The Seattle Mariners will be taking on the Houston Astros in a best-of-three series this Tuesday. The Mariners, who are coming off a hard-fought sweep of the Toronto Blue Jays, are looking to keep their winning ways alive and are hosting their first home playoff game in over 20 years. On the other hand, the Astros are entering the series as the No. 1 seed in the American League and are looking to make it back to the World Series for the fourth time in the past six seasons.
The Astros currently sit as -235 favourites to win the series according to FanDuel odds.
But how do these teams stack up against each other heading into this derby? That’s what we’re here to do. We’ll be breaking down each position and aspect of both teams to see who really has the edge heading into this series.
Seattle’s rotation is no joke. With the likes of Luis Castillo – who shut down a high-flying Blue Jays offense in the Wild Card series – Robbie Ray and Logan Gilbert, they are a force to be reckoned with. But Houston’s pitching has been on another level this season.
They rank first or nearly first in every major pitching category – T-1st hits allowed, 2nd ERA, 2nd WHIP, 2nd home runs allowed – powered by a shutdown rotation. Headlined by Cy Young candidate Justin Verlander, who posted a 1.75 ERA in 175 innings of action, the emergence of Cristian Javier and the return of Lance McCullers Jr., they easily make the case as one of the premier – if not the best – rotations in baseball. Houston gets the edge here.
This one is close. In the second half of the MLB season, both bullpens were arguably some of the best in baseball. They both posted very similar ERAs – Seattle (3.16), Houston (2.98). But what separates these bullpens to give Houston the slight edge is the strikeout power from their pen.
They averaged 11.33 K/9 in the second half – the best in baseball – compared to Seattle’s 9.32 K/9. In the playoffs, the need for relievers who can deliver a clutch strikeout is huge. And Houston is just slightly better at that over Seattle.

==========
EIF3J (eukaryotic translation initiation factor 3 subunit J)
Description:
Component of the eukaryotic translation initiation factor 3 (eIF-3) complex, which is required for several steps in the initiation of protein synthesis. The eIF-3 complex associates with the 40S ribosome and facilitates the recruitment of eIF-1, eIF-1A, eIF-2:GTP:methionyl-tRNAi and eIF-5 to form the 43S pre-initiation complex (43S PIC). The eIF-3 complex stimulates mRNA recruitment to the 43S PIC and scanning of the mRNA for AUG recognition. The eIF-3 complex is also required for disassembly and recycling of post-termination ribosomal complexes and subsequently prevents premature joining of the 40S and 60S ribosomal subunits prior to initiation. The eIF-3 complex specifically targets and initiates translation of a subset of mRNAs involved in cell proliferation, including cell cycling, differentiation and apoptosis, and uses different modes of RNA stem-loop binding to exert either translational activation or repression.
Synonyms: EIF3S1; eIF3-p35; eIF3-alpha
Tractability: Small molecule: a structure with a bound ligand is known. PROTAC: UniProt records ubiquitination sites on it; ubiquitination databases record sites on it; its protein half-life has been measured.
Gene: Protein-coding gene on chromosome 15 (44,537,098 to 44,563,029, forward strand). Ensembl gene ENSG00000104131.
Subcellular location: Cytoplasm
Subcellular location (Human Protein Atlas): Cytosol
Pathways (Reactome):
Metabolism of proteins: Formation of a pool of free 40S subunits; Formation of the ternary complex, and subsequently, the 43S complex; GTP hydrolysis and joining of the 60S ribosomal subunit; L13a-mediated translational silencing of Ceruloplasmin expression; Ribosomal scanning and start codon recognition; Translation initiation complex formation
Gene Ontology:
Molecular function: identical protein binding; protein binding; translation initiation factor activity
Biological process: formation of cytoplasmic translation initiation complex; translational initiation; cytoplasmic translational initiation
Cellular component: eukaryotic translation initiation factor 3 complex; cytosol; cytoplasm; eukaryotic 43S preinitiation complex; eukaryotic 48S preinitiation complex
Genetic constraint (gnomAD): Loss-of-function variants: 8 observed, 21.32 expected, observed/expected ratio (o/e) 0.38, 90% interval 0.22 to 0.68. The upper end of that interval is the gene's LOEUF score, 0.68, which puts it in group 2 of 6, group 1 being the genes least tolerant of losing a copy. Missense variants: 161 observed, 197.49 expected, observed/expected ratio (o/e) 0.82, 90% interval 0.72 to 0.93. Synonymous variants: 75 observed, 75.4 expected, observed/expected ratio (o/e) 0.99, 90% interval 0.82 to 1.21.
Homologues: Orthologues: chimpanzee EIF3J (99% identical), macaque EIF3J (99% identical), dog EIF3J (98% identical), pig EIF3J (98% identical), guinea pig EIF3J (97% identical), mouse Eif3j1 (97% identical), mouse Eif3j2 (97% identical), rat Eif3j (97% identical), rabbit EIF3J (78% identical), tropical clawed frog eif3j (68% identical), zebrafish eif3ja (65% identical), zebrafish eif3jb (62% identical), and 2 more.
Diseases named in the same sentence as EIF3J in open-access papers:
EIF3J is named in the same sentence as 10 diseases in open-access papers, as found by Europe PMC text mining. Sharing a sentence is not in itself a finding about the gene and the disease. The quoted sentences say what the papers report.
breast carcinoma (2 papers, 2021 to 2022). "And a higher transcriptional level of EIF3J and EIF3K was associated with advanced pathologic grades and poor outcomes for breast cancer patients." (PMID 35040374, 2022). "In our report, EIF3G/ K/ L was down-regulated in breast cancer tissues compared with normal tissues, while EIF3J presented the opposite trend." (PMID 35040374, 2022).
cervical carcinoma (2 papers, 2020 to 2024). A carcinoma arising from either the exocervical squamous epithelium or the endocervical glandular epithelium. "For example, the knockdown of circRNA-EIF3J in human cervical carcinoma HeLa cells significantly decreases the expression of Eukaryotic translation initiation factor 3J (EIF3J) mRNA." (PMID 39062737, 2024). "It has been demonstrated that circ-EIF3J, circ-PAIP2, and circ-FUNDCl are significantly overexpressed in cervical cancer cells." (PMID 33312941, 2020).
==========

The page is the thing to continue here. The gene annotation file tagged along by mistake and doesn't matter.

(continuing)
Seattle does have some firepower at the dish. We already know about Julio Rodriguez and Eugenio Suarez. But they also possess some other key performers who didn’t light up the stat sheet during the regular season. Cal Raleigh and Adam Frazier both came up huge with big time hits in the Wild Card series that ultimately helped them complete the sweep of Toronto. But even with these underrated performers, it’s hard to give Seattle the edge over Houston.
Houston features a dynamic lineup that can put up a score at any time. Yordan Alvarez is at the forefront. Arguably the most complete hitter in baseball; he’s the entire package. The resurgence of Jose Altuve this season was also huge for this offense. When you sprinkle in Kyle Tucker, Jeremy Pena and Alex Bregman, you’re given a much more proven and dynamic lineup versus what Seattle brings to the table.
Houston is a very defensively sound team. They ranked sixth in fielding percentage (0.987) during the season. But, Seattle’s motto is good defense.
Headlined by 2020 gold glove winner J.P Crawford plus the speedy Julio Rodriguez and sound glove of Adam Frazier, they led the Mariners to a .988 fielding percentage; good for second in the MLB. The Mariners also feature three of the best fielders at the most important positions on the field – centre field, shortstop and second base. Great fielding can make-or-break a team in the playoffs (just ask the Toronto Blue Jays!). Seattle gets the edge here.
Scott Servais is a fan favourite in Seattle and has allowed a bullpen he’s managed to become elite under his wing. He’s led some good seasons so far in his tenure with Seattle, with 2022 being his best season so far.
But on the other hand, Dusty Baker is a premier manager of the league. While he’s never won a World Series, he’s led five different teams to the postseason in his lifetime and came within two victories of winning his first ever World Series last season. He ranks ninth all-time in wins (2,093) and is overall a much more proven manager versus Servais.
Winner: Astros in four
It’s tough to go against the Astros in this one. They enter this series with a 106-56 record, good for their second-best regular season finish in franchise history. On paper, they outclass Seattle in nearly every facet of the game. I do think Seattle will pull off one win – particularly on game three at home – but I believe this stacked Astros squad, alongside the playoff experience they possess over Seattle, will be too much to handle for this inexperienced Mariners squad. Astros in four. Book it.